New Zebra Mussel Infestations Found In South Dakota Lakes

Nov 1, 2019

Zebra Mussels
Credit US Fish and Wildlife Service

Zebra mussels have been a major problem in Midwestern and Great Lakes waterways for more than three decades when the invasive species was brought over by ships from the Black Sea in eastern Europe. Officials say the mussels were first found in South Dakota in 2014 and have recently spread to new areas.

Mike Greiner is the aquatic invasive species coordinator for the South Dakota Game, Fish and Parks.

Greiner says zebra mussels spread in the summer months when waters are regularly above 50 degrees.

He says zebra mussels spread quickly.  He says the first mussel was discovered in November of 2014 in Lewis and Clark lake and by summer the infestation had spread throughout the lake and connected waterbodies.

Greiner says mussels have recently been found in the Lake Francis Case Reservoir.

“Basically from below Big Bend Dam almost throughout the entire reservoir.  The lowest would be at the Peace Creek Lakeside Recreation Area. So that’s about 10, 11 miles upstream from fort Randall Dam,” says Greiner. 

Greiner says they have equipment deployed to monitor the spread of the mussels for the remainder of the season to determine the extent of their spread. He says the environmental impacts of the mussel vary greatly between bodies of water, but their long-term presence in the Missouri River and connected water ways gives a better look at the potential impacts in South Dakota.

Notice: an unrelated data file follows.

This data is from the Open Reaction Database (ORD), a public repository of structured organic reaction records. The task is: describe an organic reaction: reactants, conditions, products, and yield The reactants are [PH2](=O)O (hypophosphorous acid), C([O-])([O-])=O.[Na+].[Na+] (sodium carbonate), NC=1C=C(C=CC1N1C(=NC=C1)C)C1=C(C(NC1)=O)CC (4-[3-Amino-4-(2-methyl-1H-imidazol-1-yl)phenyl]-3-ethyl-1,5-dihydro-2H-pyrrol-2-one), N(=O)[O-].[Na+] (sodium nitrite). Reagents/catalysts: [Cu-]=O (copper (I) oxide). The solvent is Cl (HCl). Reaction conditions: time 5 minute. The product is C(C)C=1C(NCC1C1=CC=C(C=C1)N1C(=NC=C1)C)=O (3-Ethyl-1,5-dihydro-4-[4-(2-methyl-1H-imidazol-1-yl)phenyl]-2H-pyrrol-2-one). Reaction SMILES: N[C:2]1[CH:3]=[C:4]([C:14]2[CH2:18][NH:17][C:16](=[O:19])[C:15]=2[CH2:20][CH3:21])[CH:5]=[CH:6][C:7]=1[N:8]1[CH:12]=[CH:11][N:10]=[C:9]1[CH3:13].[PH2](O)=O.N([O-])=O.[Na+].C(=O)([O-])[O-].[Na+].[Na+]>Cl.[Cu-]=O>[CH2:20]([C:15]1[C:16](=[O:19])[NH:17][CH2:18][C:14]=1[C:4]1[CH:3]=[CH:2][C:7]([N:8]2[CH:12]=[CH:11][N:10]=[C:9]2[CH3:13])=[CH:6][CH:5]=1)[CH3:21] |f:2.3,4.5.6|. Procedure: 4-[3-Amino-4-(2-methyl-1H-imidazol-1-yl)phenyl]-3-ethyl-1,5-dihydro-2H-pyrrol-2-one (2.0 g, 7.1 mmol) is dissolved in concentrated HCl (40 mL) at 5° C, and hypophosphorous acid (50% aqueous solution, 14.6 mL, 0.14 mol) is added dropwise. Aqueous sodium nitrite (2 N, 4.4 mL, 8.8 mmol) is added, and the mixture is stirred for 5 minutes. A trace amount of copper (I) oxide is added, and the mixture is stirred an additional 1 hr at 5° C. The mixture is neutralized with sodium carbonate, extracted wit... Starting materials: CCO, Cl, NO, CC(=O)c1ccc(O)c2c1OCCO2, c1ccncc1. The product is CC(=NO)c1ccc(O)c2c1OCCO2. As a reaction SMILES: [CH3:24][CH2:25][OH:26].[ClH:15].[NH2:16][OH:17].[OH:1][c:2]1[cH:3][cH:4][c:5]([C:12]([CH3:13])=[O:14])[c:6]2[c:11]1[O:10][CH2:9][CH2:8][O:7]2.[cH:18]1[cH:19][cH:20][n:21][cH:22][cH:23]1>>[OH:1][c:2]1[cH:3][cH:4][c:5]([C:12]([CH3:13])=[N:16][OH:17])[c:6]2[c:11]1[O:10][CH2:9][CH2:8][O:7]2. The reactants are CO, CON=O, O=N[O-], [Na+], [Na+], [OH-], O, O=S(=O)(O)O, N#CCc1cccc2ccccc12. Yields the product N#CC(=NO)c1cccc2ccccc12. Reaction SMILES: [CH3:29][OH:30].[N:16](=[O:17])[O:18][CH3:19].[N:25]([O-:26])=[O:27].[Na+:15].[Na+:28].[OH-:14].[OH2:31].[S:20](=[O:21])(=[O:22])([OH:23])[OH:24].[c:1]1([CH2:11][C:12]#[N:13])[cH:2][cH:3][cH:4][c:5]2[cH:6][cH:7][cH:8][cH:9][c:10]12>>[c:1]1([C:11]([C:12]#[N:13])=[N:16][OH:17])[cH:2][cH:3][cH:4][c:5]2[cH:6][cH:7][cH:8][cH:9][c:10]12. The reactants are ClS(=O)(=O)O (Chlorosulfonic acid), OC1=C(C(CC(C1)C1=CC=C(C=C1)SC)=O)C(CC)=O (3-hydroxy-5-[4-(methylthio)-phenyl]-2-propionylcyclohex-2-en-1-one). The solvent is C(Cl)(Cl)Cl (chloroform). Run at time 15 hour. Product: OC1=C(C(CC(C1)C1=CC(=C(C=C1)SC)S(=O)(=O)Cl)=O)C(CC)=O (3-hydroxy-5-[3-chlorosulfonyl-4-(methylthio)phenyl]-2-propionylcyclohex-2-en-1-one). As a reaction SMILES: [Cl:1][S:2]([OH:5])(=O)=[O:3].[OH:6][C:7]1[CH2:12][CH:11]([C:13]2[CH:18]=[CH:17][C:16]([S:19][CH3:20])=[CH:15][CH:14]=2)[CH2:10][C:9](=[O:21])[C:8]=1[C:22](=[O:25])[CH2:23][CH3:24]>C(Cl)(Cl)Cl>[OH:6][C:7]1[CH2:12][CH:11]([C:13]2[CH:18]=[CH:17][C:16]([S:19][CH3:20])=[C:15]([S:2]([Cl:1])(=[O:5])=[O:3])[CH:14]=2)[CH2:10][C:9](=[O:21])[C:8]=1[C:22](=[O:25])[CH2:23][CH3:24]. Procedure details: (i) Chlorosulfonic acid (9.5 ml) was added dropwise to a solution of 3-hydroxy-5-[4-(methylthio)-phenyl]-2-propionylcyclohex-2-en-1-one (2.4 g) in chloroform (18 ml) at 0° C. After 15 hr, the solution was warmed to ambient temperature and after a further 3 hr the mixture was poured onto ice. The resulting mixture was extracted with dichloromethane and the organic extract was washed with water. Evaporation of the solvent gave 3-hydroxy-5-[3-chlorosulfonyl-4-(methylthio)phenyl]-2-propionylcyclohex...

“Some of the effects that we’ve seen from zebra, and their cousin the quagga mussel, have been in in the U.S. for over 30 years now so there’s a lot of examples of what you can expect to see,” says Greiner.

Greiner says the mussels are more likely to affect infrastructure than fisheries but can have severe environmental impacts. He says they are highly efficient filter feeders and can disrupt the food web and over filter waterways causing a disruptive overgrowth of aquatic vegetation.

He says there are promising developments to help eradicate zebra mussels, but no options exist that are consistently effective, especially in larger water ways. 

Greiner says the best way to prevent the spread of zebra mussels to outside waterways is to follow established regulations regarding cleaning and drying boats before using them between different bodies of water.